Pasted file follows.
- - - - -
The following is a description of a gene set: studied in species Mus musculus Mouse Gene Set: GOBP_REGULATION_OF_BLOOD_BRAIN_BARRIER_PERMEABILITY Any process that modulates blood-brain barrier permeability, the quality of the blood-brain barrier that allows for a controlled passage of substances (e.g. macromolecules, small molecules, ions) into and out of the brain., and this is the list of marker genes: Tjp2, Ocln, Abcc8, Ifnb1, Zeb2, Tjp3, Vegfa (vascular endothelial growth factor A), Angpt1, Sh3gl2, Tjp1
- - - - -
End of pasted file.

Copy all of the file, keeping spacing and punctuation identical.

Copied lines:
The following is a description of a gene set: studied in species Mus musculus Mouse Gene Set: GOBP_REGULATION_OF_BLOOD_BRAIN_BARRIER_PERMEABILITY Any process that modulates blood-brain barrier permeability, the quality of the blood-brain barrier that allows for a controlled passage of substances (e.g. macromolecules, small molecules, ions) into and out of the brain., and this is the list of marker genes: Tjp2, Ocln, Abcc8, Ifnb1, Zeb2, Tjp3, Vegfa (vascular endothelial growth factor A), Angpt1, Sh3gl2, Tjp1